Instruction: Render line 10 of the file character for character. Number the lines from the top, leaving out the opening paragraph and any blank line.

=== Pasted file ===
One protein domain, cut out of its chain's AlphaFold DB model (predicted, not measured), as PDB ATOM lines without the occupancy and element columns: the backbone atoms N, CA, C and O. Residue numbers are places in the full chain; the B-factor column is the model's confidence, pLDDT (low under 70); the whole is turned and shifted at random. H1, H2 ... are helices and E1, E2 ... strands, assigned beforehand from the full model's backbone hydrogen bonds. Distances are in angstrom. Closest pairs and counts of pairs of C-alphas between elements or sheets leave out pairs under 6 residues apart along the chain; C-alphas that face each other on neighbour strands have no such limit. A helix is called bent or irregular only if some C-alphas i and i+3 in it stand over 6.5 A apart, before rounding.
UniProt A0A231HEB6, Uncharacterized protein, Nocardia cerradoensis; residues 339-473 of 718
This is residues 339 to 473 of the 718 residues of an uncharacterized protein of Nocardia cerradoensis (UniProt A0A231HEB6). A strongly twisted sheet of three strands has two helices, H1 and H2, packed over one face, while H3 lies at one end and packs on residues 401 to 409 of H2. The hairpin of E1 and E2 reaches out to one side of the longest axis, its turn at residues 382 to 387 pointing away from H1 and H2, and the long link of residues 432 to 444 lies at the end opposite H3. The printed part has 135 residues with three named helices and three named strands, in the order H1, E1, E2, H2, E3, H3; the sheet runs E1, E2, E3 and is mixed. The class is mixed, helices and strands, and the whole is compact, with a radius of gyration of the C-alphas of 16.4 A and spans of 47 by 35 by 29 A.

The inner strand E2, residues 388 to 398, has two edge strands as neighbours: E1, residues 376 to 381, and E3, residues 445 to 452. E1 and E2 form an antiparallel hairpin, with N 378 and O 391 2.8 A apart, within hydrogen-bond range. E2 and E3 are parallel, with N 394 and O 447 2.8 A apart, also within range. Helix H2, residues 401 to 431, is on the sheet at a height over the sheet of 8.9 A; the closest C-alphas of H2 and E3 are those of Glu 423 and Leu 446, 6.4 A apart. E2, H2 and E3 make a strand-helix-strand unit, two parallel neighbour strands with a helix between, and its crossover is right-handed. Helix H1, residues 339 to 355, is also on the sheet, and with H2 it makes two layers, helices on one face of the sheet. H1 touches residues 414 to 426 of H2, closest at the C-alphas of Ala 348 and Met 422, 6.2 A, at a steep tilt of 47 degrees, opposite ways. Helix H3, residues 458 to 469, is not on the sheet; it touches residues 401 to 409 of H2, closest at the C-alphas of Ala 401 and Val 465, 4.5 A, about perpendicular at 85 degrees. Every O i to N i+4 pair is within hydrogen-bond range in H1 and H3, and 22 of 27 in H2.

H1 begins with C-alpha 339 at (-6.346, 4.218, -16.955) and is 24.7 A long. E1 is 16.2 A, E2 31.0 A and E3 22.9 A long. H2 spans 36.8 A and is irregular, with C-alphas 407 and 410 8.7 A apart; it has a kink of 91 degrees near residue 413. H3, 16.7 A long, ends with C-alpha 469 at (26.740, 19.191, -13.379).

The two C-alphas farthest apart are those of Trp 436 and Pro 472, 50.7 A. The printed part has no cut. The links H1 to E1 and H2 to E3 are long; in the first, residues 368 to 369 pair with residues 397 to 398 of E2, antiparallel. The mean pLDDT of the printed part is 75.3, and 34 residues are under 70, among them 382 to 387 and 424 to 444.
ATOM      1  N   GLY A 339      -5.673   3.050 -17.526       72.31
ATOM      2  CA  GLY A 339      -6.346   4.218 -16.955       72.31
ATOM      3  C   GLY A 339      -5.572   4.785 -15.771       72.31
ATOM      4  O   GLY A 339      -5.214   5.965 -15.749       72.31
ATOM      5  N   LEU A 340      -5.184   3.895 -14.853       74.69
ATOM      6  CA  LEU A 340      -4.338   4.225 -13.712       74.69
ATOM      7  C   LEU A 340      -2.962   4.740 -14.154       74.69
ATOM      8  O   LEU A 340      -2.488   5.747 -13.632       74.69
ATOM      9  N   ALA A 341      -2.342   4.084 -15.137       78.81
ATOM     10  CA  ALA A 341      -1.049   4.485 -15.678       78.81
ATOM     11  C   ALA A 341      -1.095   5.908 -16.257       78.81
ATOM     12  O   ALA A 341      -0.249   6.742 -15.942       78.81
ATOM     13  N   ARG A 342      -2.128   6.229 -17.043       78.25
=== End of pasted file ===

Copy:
ATOM      5  N   LEU A 340      -5.184   3.895 -14.853       74.69